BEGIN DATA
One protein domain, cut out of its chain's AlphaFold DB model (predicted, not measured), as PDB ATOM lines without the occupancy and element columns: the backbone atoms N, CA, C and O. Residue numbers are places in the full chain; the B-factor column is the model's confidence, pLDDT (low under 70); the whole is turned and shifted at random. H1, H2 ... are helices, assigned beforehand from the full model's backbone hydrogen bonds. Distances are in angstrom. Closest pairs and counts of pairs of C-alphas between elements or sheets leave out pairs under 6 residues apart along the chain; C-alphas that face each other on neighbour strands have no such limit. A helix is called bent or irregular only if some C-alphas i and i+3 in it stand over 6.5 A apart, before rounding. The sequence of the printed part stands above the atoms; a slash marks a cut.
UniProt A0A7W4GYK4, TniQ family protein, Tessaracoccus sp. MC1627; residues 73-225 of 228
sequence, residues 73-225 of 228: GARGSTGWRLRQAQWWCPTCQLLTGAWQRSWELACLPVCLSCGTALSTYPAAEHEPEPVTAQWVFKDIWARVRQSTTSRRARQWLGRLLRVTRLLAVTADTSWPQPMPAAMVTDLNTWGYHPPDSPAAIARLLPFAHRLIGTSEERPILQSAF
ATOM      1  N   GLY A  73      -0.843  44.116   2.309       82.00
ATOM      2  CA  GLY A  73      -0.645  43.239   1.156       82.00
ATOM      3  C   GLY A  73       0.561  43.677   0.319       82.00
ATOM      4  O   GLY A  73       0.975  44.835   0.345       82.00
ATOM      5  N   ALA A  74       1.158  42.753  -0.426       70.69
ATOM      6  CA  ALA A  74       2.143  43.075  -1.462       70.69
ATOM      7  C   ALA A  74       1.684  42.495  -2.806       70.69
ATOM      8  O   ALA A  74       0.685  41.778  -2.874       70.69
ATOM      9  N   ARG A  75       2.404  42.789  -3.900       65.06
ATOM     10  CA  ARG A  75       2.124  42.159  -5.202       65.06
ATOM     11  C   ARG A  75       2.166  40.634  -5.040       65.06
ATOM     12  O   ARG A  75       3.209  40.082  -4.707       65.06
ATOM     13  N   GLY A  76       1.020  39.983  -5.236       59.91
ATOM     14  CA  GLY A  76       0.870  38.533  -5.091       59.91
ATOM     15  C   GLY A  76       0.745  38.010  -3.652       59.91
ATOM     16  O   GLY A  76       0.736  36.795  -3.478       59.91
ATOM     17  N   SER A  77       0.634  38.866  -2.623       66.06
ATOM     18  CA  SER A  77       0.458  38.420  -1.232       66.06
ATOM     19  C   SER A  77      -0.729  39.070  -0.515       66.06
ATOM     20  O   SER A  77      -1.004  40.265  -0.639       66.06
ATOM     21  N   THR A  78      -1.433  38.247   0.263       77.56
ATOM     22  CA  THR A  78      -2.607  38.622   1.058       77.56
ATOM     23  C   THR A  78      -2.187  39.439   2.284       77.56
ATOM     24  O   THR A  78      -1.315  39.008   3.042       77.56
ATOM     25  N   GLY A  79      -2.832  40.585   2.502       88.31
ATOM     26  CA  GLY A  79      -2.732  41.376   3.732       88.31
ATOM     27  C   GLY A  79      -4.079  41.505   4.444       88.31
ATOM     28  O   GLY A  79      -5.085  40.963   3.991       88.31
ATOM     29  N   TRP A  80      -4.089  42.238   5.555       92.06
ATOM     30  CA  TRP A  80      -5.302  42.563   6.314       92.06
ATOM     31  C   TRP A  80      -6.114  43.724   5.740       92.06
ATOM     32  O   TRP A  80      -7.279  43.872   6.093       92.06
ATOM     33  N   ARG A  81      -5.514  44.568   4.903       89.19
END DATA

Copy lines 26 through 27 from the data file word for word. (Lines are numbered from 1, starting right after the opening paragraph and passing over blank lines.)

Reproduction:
ATOM     24  O   THR A  78      -1.315  39.008   3.042       77.56
ATOM     25  N   GLY A  79      -2.832  40.585   2.502       88.31